Adorning Your Garden With Shaped Hedges
Topiary is the horticultural technique of shaping perennial plants, bushes or shrubs. It is considered an art skill and requires precision, skill and also vision. Topiaries are a great way for one to liven up a landscape or empty garden, lending character or even an air of whimsies and fantasy, depending on the shape or style of the bush.
A Walk Down Memory Lane
The practice of topiary dates back to the Ancient Roman times between 38 BC and 14 AD. Written records demonstrated that the first person to engage in this gardening activity was a Roman man who went by the name of Gnaius Mattius. However, it is also believed that the cutting and shaping of trees and bushes had been practiced by earlier Mediterranean and Asiatic cultures. Nonetheless, topiary was a familiar and natural embellishment of the gardens of the wealthy.
During the Italian Renaissance period, gardens were developed for pleasure and to reflect the wealth and power of their owners. Topiary was especially evident during this period, and once again, shaped shrubs were viewed as a symbol of status and wealth. It was during this time the Renaissance’s influence spread like wildfire through Europe, and of the many aspects of the Italian culture that was adopted, strangely enough topiary was one of them! Such countries that had begun to display this gardening technique in their gardens included France, the Netherlands, England and even America (not European, but European influenced nonetheless.)
The history of England even acknowledges an era known as ‘Topiary’s Golden Age’ – a period when William of Orange, from Holland conquered England and brought over his fanaticism of topiary. It was during this time that topiary shrubs and bushes became a common sight in English gardens, a trend that has lived on ever since. The world famous topiary garden at Levens Hall in Kendall, which spans a massive 10 acres, was also created during this golden age by French gardener Guillaume Beaumont between the years 1689 and 1712. Till this day, the gardens are still maintained and have become a common tourist spot for horticulturalists and non- horticulturalists alike.
The world famous topiary garden at Levens Hall, boasts an impressive array of various shaped perennial plants, bushes and shrubs.
Topiary today however, is not viewed in the same way as it was in the past. Shaped trees are no longer regarded with the same prestige and neither are they indicative of the status or wealth of a family or person. Instead, topiaries are noted as garden beautifiers, adding appeal to blank canvasses of grass and boring and shapeless bushes.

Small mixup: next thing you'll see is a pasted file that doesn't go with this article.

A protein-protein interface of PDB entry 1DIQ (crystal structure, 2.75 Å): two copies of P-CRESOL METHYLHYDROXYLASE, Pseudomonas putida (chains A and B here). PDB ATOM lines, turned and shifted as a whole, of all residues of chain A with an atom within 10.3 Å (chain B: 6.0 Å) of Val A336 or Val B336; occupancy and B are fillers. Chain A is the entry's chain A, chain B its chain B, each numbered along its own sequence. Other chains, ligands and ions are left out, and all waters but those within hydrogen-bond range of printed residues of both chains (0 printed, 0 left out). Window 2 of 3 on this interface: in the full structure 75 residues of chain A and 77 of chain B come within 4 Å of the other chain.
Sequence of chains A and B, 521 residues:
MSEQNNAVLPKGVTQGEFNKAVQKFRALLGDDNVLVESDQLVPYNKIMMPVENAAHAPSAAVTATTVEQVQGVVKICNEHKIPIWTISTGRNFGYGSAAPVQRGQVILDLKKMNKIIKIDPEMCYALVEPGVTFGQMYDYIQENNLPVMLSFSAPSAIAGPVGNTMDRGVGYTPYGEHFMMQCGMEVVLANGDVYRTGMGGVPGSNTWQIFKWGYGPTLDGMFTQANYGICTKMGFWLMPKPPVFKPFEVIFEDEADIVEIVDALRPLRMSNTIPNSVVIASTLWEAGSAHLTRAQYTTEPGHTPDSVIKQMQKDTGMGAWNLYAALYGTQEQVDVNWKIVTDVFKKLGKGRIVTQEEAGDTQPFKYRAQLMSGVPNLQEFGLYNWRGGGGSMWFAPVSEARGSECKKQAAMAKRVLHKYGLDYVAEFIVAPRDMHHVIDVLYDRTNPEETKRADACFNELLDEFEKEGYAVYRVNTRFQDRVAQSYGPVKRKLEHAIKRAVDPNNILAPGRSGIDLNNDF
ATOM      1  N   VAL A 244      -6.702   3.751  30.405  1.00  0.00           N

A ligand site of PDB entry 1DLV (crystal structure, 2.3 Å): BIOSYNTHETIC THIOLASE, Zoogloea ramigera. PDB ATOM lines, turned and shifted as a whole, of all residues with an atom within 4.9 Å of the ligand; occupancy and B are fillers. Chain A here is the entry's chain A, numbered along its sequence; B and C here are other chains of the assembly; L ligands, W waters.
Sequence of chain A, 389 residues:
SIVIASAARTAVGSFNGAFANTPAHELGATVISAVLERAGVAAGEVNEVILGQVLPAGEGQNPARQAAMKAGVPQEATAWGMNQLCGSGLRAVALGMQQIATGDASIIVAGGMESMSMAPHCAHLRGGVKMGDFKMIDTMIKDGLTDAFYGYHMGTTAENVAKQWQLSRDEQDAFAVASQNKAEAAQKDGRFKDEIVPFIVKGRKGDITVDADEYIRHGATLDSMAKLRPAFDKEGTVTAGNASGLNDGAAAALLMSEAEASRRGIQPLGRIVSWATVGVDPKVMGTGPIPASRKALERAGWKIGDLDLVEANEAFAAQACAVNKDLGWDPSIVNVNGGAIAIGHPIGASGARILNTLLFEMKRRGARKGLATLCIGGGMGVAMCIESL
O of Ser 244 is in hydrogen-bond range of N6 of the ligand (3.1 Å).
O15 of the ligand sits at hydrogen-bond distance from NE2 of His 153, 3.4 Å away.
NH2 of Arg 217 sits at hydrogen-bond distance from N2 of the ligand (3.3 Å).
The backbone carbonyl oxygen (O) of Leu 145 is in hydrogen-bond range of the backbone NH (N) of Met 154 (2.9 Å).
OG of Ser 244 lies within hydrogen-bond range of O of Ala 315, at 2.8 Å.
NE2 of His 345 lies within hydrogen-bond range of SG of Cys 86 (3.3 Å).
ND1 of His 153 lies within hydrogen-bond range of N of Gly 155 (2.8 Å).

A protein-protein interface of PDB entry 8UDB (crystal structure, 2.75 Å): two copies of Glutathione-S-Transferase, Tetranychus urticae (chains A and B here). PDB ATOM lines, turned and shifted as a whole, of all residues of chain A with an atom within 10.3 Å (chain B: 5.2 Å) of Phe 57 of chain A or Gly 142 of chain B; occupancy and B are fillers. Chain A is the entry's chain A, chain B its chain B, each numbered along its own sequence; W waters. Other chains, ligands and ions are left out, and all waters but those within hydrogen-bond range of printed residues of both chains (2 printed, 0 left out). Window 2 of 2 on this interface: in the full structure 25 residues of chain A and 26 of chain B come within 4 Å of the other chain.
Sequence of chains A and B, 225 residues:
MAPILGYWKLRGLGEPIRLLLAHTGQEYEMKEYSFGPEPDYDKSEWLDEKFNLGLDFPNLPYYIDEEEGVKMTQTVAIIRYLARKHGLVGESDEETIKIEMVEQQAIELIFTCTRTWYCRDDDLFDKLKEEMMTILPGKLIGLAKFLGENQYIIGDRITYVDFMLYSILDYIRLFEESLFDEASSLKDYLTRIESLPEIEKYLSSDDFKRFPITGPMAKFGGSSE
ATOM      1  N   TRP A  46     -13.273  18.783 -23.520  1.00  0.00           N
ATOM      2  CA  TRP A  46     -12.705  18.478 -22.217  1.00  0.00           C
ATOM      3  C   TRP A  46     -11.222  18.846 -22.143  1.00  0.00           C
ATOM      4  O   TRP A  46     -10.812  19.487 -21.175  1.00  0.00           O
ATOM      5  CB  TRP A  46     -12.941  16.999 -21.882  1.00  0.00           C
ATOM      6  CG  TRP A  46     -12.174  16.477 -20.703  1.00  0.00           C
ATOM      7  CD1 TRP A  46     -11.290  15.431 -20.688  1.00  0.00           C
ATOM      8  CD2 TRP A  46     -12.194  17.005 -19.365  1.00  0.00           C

As mentioned previously, topiaries can even lend an air of charm, whimsies and flights to any space, depending on the shape of the topiary. And this is only because topiaries to this writer, is extremely reminiscent of the cartoon movie and fantasy film Alice in Wonderland!
Hedges of Perfection
Topiaries are nonetheless still a work of art for one to ponder at and be mesmerised by. If you do however plan to DIY, there are tons of articles and videos to consult online.
Besides that, you need to consider what the rest of the garden is going to look like. Even the style of the house can play a big part in deciding the best topiary for your particular garden or potted specimen on the patio.
You also need to figure out what sort of topiary is going to best suit the style of garden you are creating. Will the topiary be large or small? From there you can then proceed to identify what type of bushes and plants are most suitable for shaping and pruning. Boxwood, holly, laurel and privet are just some of the types of bushes and shrubs that can be used to create topiaries. The most popular of the four is boxwood, due to the nature of the plant, of being able to stay compact without much trimming.
To create the more complexly shaped topiaries such as spirals, pyramids and cones, taller shrubs and hedges with a dense leaf structure is required. Yews, hollies, arborvitae and Alberta spruce are good choices for taller formations. The common yew (Taxus baccata) and Anglo-Japanese yew already have a somewhat cylindrical habit and so are naturals for this shape. Any of the hollies with traditional holly leaves can be trimmed into nearly any shape. Arborvitaes are better for statuesque forms like obelisks or truncated cones (cones with the tops cut off), and can even be used for spirals. Alberta spruce are popular for spirals.
Do note that some of these species may not necessarily thrive in our tropical heat! Consulting with your local gardener, nursery or even a landscape artist can help in determining which type of bush or hedge is best suited to be grown here.
Also unless your skills rival those of Edward Scissorhands, topiary gardening is a landscape art that requires regular maintenance and time — a lot of time. And patience, too. But fret not, as there’s no need for any fancy topiary equipment - ordinary garden shears or clippers and possibly hedge cutters when things grow and get that bit bigger are all you need. Give yourself a helping hand and buy a frame in the shape you want. You can even buy plants ready planted with a topiary frame over them to get you started.
Ornamental shrubs are the workhorse in the garden. These are the plants that can provide privacy screens and hedges to make your outdoor living space more intimate and your home more colorful by forcing blooming branches. They can be artfully combined with perennials to create mixed borders and they’re often placed throughout the landscape as specimen plants to highlight a beautiful seasonal flowering habit. So consider adding topiaries to your landscape, especially if you’re looking to spruce some character into the outdoor of your home!
(Written by: Rekha Shankar, 1st September 2016)